Last month WA singer/songwriter Finn Pearson released the earnest and vulnerable “Hard to Find”, a song that we loved so much that it was our Track of the Week.
Initially, he may have found his songwriting nestled amongst the traditional folk singers, but these days you find him amongst contemporary folk and indie rock. Fans of Hollow Cove, Xavier Rudd and Sons of the East are going to find much joy in the catalogue of Finn Pearson.
We are frequently advised to share our feelings, to not hold back. Sometimes though, this can come at a cost, as “Hard to Find” tackles, and of which Finn writes: “Sometimes being emotionally honest all the time can take its own toll, and it can be easier to be hard to find.”
With the forced isolation of Western Australia during the pandemic, Finn has been touring extensively in WA in the last couple of years. “Hard to Find” has been on his live playlist for some time, in various forms. The recorded version is upbeat and with his band, and it’s no surprise that it can also hold its own in a stripped-back form. “Hard To Find” was one of my favourite songs to perform live for a long time because I could smash out an electrified rock version with the band one night, and then play it slowed-down at an acoustic solo gig the next night and it still felt good.”
Celebrating the release of “Hard to Find”, Finn has shared with the AU his top five inspirational artists. I must say, these five are near the top of my list. Read on!
Finn Pearson shares his top 5 inspirational artists
Although my project is primarily a folk-rock one, the music of The National has had a huge influence on the way I write and approach music. I love the melancholy abstraction of Matt Berninger’s lyrics and how they fit with the Dessner brothers’ incredible compositions.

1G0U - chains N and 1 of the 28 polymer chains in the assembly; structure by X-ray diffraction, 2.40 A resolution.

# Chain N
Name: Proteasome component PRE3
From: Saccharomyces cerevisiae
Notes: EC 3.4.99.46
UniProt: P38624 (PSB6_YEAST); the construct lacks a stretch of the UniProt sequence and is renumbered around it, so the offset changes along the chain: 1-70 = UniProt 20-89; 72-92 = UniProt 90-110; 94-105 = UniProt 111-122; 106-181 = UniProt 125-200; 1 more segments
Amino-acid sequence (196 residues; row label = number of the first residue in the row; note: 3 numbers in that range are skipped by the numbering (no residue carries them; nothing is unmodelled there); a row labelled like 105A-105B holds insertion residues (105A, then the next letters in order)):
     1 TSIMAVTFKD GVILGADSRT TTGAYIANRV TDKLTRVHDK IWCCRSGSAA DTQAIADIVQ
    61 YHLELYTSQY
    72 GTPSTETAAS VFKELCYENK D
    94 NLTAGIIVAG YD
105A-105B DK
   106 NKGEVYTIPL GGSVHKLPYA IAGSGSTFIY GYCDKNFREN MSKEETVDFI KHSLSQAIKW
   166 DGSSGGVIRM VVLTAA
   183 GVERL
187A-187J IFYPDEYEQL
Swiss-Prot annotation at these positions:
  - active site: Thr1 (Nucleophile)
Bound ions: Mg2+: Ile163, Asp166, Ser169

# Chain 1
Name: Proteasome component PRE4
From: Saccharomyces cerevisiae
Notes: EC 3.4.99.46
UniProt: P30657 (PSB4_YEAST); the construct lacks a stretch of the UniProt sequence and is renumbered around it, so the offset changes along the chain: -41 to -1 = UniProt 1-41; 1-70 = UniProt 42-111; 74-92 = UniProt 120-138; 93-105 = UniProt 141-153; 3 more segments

When it comes to storytelling, The Boss has earned his title many times over in my opinion. I tend to prefer his stripped-back records such as Nebraska to the heavier E Street Band stuff as the rawness of the production helps the characters cut through more to me. Having said that, Darkness on the Edge of Town is probably in my top 5 favourite rock albums of all time too, so go figure.
Phoebe Bridgers does a remarkable job of making folk-rock music something contemporary and interesting, which I really admire. I love that there are moments of humour ingrained into even her saddest songwriting, and she’s got one of the most amazing singing voices going around.
Anyone who’s ever heard me live probably knew this one was coming. Despite being probably my most common comparison, I actually didn’t get into him until relatively late. In terms of Australia, I find Paul Kelly’s representation of both the beauty and of the darkness of this country amazingly honest, and the way he can conjure up entire nuanced characters in a couple of lines is a marker of how solid of a songwriter he really is.
Nick Cave’s artistic diversity makes him hard to pin down in a couple of sentences, but I think that’s why I always find him such an inspiration. Every record feels like he’s doing something different and exercising his creative side. Having said that, I do find his more avant-garde stuff a bit much sometimes. Push The Sky Away is one of my favourite records of all time, and the unorthodoxy of the lyrics never fails to draw me in.